The MSM seems to be all over it, and where is it coming from? Louisiana. Mississippi - which actually took the brunt...with whole sections not flooded, not damaged, but completely wiped out - gone - God-with-an-eraser levels of destruction - well it appears that there are actual adults calling the shots in those parts, and the chaos and idiocy level is way, way, waaaaay below what's going on on the bayou.

Oh, and additionally - this guy lost me when he kept claiming, in the first person singular, that HE had repaired the 300 yard breach in the 17th street levee. Immediately after leaping to Blanco's defense...

These folks can cry and point fingers elsewhere all they want to. They've got good reason to. The blood of hundreds, if not thousands, is on their hands.

If that was the case, blaming Washington, FEMA, hell, even the tooth fairy while crying about the destruction compounded might seem like a pretty good option to me too.

Yeah, the clip makes me want to cry - that those people were in the eye of the perfect storm - Katrina, and the supporting cast of Louisiana (lack of) leadership - the ones that fed them the line they'd take care of things, then couldn't, didn't or wouldn't, while crying that they're victims, too. Hey, guess what? That's what people voted for them to do, and that's why they're getting the big politician bucks...way to earn those paychecks.

Pretty sure this comment will earn me a cuff upside the head Michele, but that's how I feel about it.

Actually, I agree with you Windy.

I do not absolve Broussard of any blame just because he cried. Yea, his emotions were real and that's what got to me - but this is why I titled the post WHY. It should not have gotten to this point. We shouldn't be sitting here watching a goverment official crying on tv because no one came to help a drowning woman. If he - and every other official in New Orleans and right up to the top of the food chain in this country's command - had a hand in making this a catastrophe.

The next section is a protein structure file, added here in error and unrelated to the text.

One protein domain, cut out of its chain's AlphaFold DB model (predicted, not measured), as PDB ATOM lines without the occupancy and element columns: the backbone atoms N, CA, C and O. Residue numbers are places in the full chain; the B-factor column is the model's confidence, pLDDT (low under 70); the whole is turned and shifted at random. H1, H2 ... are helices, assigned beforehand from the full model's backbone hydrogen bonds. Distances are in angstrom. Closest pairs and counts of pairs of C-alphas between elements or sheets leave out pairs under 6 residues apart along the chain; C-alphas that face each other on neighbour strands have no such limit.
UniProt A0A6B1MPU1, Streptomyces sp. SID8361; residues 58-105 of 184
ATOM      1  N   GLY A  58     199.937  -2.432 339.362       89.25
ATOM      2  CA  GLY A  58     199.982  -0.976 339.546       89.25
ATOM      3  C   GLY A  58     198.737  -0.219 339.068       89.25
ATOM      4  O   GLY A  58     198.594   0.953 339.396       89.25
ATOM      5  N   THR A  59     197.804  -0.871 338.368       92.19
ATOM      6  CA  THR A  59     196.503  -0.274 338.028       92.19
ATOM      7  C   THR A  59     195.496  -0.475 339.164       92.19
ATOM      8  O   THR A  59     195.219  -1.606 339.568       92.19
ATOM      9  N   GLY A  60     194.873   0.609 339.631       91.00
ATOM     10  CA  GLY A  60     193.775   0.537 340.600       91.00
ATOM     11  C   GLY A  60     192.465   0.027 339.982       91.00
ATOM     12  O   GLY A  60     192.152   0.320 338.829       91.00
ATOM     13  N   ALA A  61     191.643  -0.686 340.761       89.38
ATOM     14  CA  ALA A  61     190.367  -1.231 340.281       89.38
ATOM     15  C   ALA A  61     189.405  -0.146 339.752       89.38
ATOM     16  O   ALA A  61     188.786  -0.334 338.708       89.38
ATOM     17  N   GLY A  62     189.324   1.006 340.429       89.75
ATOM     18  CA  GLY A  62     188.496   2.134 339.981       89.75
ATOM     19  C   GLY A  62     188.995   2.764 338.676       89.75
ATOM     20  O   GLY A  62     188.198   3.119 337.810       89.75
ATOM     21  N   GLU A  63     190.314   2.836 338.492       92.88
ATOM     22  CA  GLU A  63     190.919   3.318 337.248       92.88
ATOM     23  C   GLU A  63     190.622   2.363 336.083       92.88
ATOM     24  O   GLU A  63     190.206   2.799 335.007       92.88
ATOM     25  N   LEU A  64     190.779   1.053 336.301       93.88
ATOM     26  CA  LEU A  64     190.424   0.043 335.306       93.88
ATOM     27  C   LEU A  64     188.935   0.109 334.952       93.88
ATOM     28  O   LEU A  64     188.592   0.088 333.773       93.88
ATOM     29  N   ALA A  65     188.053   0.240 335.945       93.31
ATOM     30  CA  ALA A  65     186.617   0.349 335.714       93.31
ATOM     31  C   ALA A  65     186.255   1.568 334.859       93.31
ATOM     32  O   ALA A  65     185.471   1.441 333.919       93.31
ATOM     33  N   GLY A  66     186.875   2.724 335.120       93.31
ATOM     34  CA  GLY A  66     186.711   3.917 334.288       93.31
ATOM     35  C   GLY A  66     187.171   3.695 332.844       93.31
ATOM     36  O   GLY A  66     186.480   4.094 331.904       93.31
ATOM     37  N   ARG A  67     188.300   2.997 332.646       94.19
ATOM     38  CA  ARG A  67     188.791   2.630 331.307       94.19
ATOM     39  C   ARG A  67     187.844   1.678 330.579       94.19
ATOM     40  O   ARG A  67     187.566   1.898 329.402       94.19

I didn't feel sorry for Broussard when I cried. I felt sorry for every person that was at the mercy of people who had no idea how to do their jobs and for every person who is now at the mercy of people who just want to deflect.

And I really wish people would stop towing their part line on this one. It's not the fault of only Republicans or only Democrats. It's not the fault of conservatives or the fault of liberals. Everyone, every party, every affiliation had a hand in making this thing a clusterfuck. Stop being apologists and defenders and look at the big picture for once.

I never said the man's emotions weren't genuine. Perhaps I wasn't clear. (I haven't slept well for days.) What I question is the way the cable news networks are "framing" (ugh, hate that word) the story. They head straight to the most dramatic -- I believe the word is "heartwrenching" -- scenes, skimming past more heartening -- I believe the word is "boring" -- scenes of people not screaming, not falling apart, and coping as well as they could -- and they repeat them over and over, out of sequence and out of context. I hate to be the sort of person who flogs links in comment sections, but please read the Slate article I linked to (yes, I said "Slate.")